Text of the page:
On October 2, 2017, the Supreme Court heard oral arguments on these consolidated actions. As more than one justice recognized, binding employees to coercive class-action waivers would undermine the basic aim of the National Labor Relations Act, namely, “to equalize the bargaining power of the employee with that of his employer by allowing employees to band together.” Justice Ginsburg noted that “there is no true bargaining” in class-action waivers: “[If] the employer says you want to work here, you sign this [class-action waiver]. It’s what was called a ‘yellow dog’ contract . . . That is, that there is no true liberty to contract on the part of the employee.” Justice Breyer painted an equally stark picture, telling Paul Clement, who represents the employers, “I’m worried [that] what you are saying is overturning labor law that goes back to  FDR at least, the entire heart of the New Deal . . . I haven’t seen a way that you can, in fact, win the case . . . without undermining and changing radically what has gone back to the New Deal.” More conservative justices, in contrast, expressed less interest in preserving decades-old worker protections. Chief Justice Roberts, for example, seemed more concerned with the specter of “invalidat[ing] . . . [class-action waiver] agreements covering 25 million employees.”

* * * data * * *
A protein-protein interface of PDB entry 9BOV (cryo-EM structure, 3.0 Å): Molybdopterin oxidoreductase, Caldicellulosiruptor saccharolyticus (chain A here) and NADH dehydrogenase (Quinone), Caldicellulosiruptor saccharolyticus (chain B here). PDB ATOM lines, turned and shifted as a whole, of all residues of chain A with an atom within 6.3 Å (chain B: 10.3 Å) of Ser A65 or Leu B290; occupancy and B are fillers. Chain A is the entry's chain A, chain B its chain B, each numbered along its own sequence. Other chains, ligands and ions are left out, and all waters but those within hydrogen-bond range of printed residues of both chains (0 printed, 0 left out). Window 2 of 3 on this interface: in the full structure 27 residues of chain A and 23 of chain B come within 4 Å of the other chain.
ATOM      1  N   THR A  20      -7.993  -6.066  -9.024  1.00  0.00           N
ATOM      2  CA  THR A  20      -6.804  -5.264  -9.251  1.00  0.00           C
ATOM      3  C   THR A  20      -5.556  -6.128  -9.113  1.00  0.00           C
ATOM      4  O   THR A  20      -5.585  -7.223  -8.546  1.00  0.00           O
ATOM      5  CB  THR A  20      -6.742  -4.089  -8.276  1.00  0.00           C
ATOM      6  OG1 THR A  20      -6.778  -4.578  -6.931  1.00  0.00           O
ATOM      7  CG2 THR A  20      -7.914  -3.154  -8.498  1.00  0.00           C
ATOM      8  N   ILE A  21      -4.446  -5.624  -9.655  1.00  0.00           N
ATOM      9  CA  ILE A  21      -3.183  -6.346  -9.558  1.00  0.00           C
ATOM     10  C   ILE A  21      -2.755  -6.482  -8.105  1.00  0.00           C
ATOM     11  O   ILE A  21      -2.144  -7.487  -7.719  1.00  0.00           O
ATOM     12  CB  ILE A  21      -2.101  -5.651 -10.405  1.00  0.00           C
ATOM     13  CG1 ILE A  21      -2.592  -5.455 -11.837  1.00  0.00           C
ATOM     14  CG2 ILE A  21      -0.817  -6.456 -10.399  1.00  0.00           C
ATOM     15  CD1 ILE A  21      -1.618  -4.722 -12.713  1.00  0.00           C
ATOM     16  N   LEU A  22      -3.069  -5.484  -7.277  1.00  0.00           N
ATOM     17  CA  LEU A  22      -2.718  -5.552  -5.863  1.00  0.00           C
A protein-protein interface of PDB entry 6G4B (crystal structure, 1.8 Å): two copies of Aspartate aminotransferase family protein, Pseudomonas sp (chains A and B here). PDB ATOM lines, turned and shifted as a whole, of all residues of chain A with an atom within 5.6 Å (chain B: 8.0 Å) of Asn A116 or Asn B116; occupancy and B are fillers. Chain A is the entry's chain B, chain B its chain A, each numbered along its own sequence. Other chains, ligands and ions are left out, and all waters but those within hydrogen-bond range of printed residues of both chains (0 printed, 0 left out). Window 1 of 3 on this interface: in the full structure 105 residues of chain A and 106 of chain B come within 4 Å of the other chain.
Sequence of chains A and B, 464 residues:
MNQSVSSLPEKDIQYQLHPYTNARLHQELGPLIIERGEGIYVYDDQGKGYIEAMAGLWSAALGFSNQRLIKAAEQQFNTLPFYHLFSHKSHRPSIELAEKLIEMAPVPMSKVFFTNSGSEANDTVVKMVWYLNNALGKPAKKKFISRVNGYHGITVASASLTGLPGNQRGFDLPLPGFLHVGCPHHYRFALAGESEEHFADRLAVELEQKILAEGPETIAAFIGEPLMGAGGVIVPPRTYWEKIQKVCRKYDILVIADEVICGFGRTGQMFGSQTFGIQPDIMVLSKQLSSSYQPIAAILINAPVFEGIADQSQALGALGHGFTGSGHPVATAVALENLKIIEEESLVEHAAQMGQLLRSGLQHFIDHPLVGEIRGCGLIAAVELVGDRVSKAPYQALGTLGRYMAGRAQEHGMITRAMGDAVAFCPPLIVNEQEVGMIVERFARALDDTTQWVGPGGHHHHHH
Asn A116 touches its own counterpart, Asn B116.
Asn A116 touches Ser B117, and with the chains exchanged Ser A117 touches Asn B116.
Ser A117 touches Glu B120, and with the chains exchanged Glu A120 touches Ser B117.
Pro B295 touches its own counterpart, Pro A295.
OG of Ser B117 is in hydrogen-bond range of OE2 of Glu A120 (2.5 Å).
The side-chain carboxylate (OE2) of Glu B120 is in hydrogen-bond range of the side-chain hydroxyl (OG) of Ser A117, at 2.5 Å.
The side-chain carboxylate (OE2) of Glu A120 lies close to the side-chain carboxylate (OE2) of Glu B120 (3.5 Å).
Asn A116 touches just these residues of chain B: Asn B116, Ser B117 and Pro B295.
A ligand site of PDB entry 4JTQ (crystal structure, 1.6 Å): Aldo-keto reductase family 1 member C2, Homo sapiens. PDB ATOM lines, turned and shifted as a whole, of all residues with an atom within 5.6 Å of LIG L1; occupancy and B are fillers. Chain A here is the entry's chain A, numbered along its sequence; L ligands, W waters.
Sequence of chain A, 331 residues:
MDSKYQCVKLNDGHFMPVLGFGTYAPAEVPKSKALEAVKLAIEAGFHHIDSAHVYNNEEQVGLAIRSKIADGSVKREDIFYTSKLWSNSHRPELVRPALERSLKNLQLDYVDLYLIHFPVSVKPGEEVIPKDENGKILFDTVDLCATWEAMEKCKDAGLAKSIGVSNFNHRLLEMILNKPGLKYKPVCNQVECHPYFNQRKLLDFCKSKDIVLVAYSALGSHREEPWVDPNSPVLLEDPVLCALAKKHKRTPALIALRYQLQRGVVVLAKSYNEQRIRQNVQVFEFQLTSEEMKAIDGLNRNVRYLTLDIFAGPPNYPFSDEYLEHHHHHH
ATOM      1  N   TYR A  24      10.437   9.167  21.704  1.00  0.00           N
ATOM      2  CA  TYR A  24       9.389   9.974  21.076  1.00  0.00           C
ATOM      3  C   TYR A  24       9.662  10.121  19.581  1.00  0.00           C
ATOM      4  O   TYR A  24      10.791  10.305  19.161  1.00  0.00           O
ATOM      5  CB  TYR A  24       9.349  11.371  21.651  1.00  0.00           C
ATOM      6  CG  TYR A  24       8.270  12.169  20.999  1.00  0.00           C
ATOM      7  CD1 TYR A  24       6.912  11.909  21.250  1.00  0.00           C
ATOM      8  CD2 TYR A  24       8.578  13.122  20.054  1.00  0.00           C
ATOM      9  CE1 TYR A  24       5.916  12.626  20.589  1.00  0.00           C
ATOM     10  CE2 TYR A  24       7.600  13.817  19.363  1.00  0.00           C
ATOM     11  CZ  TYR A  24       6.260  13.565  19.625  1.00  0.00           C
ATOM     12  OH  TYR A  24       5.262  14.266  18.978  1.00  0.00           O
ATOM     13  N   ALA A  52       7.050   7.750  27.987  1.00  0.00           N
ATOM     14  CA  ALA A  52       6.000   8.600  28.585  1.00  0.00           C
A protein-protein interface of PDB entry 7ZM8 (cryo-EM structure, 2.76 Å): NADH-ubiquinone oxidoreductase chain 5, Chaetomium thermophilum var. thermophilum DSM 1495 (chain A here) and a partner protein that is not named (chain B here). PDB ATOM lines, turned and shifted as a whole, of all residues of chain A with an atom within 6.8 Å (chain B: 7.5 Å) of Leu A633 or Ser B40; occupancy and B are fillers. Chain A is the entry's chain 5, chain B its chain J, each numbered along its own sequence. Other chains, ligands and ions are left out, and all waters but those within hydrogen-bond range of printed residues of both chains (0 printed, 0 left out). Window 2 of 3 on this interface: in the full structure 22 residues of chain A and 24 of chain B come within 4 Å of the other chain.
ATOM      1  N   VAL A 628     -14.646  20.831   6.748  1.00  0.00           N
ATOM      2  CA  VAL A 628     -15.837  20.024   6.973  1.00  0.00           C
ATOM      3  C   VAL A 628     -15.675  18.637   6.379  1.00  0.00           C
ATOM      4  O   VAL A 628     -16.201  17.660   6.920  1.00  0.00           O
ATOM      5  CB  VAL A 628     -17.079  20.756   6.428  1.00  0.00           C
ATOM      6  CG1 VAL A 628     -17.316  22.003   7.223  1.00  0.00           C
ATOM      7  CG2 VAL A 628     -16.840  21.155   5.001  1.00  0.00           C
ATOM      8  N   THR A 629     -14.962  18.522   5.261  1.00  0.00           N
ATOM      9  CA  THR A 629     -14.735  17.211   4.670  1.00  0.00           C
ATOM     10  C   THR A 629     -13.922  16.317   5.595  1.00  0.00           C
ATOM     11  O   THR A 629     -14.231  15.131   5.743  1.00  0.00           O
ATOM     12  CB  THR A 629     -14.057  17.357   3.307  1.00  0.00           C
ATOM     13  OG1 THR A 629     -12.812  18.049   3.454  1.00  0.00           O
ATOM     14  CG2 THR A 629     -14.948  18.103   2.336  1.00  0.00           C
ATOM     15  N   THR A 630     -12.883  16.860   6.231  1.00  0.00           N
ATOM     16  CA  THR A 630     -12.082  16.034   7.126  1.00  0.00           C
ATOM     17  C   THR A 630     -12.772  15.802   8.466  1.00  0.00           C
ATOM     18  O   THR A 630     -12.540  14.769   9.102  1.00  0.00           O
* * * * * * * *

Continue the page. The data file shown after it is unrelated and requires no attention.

The one point on which all sides agree is that the stakes of the case are high. At stake is a bedrock principle of the New Deal—the conviction, as Franklin Roosevelt put it, that “[l]iberty requires opportunity to make a living . . . which gives man not only enough to live by, but something to live for.” Today, in the midst of weakened unions and record wealth inequality, the Supreme Court would do well to respect Section VII and the values it embodies.
 Epic Systems Corp. v. Lewis, cert. granted, No. 16-285 (argued Oct. 2, 2017).
 29 U.S.C. § 157 (emphasis added).
 See Lewis v. Epic Sys. Corp., 823 F.3d 1147, 1152 (7th Cir. 2016), cert. granted, 137 S. Ct. 809 (2017) (citing cases).
 563 U.S. 333 (2011).
 570 U.S. 228 (2013).
 See Hiro N. Aragaki, “The Federal Arbitration Act as Procedural Reform,” 89 N.Y.U. L. Rev. 1939 (2014).
 Stephen A. Miller and Haryle Kaldis, “Supreme Court Examines Intersection of Class Waivers and Employees’ Rights,” The Legal Intelligencer (December 24, 2017), available at: https://www.law.com/thelegalintelligencer/sites/thelegalintelligencer/2017/12/04/supreme-court-examines-intersection-of-class-waivers-and-employees-rights/.
 Morris v. Ernst & Young, LLP, 834 F.3d 975, 983 (9th Cir. 2016).
 Murphy Oil USA, Inc. v. N.L.R.B., 808 F.3d 1013, 1016 (5th Cir. 2015).
 NLRB v. City Disposal Sys., Inc., 465 U.S. 822, 835 (1984).
 Id. at 11.
 Epic Systems Co. v. Lewis, 2017 WL 4882790, 7-9 (U.S. Oral. Arg., Oct. 2, 2017).
 Id. at 55-56.
 Grace Donnelly, “Top CEOs Make More in Two Days Than an Average Employee does in One Year,” Fortune (July 20, 2017), available at: http://fortune.com/2017/07/20/ceo-pay-ratio-2016/